Groups with widely different views on government tax and spending policies found common ground on one element of pandemic economics: Paycheck Protection Program loans to stave off job losses in their ranks.
Organizations from all ends of the political spectrum received loans in hopes of riding out the coronavirus storm, according to Small Business Administration data released Monday. The data shows a number of groups critical of what they deem as wasteful government spending applied and received loans through the program.
Taxpayers for Common Sense, Citizens Against Government Waste and Americans for Tax Reform Foundation received loans through the Paycheck Protection Program of between $150,000 and $350,000. The Center for Economic and Policy Research and The Institute on Taxation and Economic Policy, each received between $350,000 and $1 million. The Environmental Working Group received between $1 and $2 million.
The names of all organizations and business that received amounts larger than $150,000 represent about 14 percent of the total loans, which averaged about $107,000, according to the administration. FiscalNote, parent company of CQ Roll Call, has received a loan under the Paycheck Protection Program.
The Americans for Tax Reform Foundation, whose president, anti-tax crusader Grover Norquist is also president of Americans for Tax Reform, posted identical statements saying the groups are legally and financially separate organizations.
ATR, which urges politicians to sign a pledge to “oppose any and all tax increases,” did not apply for or receive any grant or loan from the Paycheck Protection Program, the statement said.
According to 2018 Internal Revenue Service filings accessed from nonprofit database Guidestar, both the Foundation and ATR each listed Norquist as its president and each paid Norquist $125,000 annually.
“ATR never opposed enactment of the program however, viewing it as compensation for a government taking during the shutdown,” the statement said. It also clarified that the foundation does not engage in lobbying. The group did not respond to requests for comment and specific loan figures.
Steve Ellis, president of Taxpayers for Common Sense, said his group received a “little less than $175,000,” which represents under 10 percent of the group’s budget.
The organization was in favor of the more-than $2 trillion coronavirus aid bill passed in March, and Ellis said the PPP — though it has had rollout issues — has been a lifeline for companies and organizations.
As a relatively small organization that relies on individuals and charitable foundations, “it’s going to be a difficult year or two ahead,” Ellis said.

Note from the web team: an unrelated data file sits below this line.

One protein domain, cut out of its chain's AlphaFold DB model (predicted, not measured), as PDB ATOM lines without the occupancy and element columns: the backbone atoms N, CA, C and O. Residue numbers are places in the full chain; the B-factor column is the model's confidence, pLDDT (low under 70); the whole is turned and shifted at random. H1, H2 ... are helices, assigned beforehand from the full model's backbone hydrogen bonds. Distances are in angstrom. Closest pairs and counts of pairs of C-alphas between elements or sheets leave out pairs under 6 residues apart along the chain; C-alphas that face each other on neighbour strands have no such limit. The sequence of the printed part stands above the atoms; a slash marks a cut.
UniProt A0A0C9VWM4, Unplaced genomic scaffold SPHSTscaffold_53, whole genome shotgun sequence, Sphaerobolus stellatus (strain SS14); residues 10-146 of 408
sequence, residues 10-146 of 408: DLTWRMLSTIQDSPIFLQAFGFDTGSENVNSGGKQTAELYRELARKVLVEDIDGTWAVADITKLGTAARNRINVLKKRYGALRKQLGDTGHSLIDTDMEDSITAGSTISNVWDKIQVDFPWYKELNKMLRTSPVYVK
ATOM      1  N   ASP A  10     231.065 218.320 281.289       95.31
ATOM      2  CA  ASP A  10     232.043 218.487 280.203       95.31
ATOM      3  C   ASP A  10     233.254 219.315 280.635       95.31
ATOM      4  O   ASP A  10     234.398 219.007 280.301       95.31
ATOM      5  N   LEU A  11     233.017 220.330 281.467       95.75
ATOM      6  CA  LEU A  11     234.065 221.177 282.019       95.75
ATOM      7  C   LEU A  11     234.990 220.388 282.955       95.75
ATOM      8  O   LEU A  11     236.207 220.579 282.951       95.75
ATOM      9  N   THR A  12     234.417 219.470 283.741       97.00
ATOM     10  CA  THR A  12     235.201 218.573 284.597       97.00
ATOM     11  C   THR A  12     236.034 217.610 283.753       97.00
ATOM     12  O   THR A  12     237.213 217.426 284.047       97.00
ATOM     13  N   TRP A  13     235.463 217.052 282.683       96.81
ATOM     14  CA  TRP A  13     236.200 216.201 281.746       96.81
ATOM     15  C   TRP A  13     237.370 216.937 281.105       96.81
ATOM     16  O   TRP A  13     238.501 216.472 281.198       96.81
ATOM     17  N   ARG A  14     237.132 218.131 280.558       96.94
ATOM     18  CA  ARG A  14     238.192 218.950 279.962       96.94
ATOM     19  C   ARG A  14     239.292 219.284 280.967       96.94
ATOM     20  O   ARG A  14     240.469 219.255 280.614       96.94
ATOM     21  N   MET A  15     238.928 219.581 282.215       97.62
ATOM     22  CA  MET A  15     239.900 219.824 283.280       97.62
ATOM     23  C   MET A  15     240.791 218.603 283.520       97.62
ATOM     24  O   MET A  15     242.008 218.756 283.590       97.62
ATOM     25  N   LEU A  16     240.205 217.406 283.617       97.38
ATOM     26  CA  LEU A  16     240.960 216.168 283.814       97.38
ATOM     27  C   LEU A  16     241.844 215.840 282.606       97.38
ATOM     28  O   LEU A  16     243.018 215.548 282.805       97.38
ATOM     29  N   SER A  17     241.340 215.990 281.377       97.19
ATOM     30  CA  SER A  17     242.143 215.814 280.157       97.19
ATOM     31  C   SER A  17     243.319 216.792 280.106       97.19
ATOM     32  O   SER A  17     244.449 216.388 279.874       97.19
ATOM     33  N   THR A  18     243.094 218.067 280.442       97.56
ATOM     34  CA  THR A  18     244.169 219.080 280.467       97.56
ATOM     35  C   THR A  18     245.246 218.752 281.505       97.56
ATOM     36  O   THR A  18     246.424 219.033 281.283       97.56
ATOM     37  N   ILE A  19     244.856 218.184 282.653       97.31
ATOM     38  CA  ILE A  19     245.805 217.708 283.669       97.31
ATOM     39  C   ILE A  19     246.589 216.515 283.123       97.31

The “nonpartisan budget watchdog,” which says on its website it does not take money from “corporations, unions, the government, or anyone with a financial stake in our work,” favors releasing all information on PPP loans to combat wasteful spending. Ellis said it was the first time his organization had received any government support.
“We’re not trying to hide anything and we’re not trying to misrepresent anything,” Ellis said. “We’re pushing for accountability, transparency throughout government, and this won’t change any of that.”
The Center for Economic and Policy Research received a $387,142 loan, group spokesman Dan Beeton said.
He said some of the group’s funders “will be hit by the economic impact of the pandemic,” and the group believes it is a positive that the nonprofit sector was included in the legislation.
“As we have written, the point of the Paycheck Protection Program is to get workers their paychecks, or at least a large fraction thereof,” Beeton said. “It should be a large help to CEPR to keep workers on payroll and cover our rent.”
The Environmental Working Group — which has long questioned the propriety of government subsidies to farmers — received a loan of $1,156,800, co-founder and President Ken Cook said in a statement.
“Due to the pandemic and the enormous blow it has delivered to the economy and the uncertainty EWG and millions of other small businesses and nonprofits will face in the fourth quarter of this year and beyond, we felt it was important to apply for the loan to keep our staff paid and continue the important work they do,” Cook said.
He said cancellation of a range of events cut into the group’s funding and pointed to the work his group has been doing to illuminate “significant risks the nation’s farm and food workers face, with tens of thousands getting sick and even dying from the virus.”
Institute on Taxation and Economic Policy Executive Director Amy Hanauer said the organization received $364,000, “so we could maintain compensation and rent payments at a tumultuous time for our organization.”
The group is “deeply concerned” about the economy’s health as the pandemic continues, and believes another round of assistance providing state and local fiscal relief could allow funding to flow to businesses disproportionately excluded from the previous aid package, she said.
Citizens Against Government Waste did not respond to requests for comment.
Meanwhile, in California, the libertarian Ayn Rand Institute, named for the influential objectivist author, received a loan between $350,000 and $1 million.
The group, which advocates for laissez-faire capitalism and whose editors of its New Ideal publication tout supporting a government “limited to protecting individual rights,” also did not respond to a request for comment.